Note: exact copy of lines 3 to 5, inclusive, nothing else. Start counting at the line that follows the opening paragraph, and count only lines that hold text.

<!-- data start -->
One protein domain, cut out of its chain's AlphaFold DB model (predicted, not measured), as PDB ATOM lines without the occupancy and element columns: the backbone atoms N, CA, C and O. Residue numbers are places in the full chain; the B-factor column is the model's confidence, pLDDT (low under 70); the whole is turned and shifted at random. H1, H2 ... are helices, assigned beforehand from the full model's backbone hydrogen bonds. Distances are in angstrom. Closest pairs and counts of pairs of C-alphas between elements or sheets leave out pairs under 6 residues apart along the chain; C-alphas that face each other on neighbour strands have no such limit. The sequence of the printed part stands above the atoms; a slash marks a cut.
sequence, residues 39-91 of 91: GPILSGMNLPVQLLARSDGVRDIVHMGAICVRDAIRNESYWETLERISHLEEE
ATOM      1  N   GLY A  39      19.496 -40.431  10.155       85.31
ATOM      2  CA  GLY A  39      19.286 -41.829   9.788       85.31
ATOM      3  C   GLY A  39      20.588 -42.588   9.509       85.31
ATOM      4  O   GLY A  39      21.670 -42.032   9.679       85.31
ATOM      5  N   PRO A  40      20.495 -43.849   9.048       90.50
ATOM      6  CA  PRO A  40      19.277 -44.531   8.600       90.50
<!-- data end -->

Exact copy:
ATOM      2  CA  GLY A  39      19.286 -41.829   9.788       85.31
ATOM      3  C   GLY A  39      20.588 -42.588   9.509       85.31
ATOM      4  O   GLY A  39      21.670 -42.032   9.679       85.31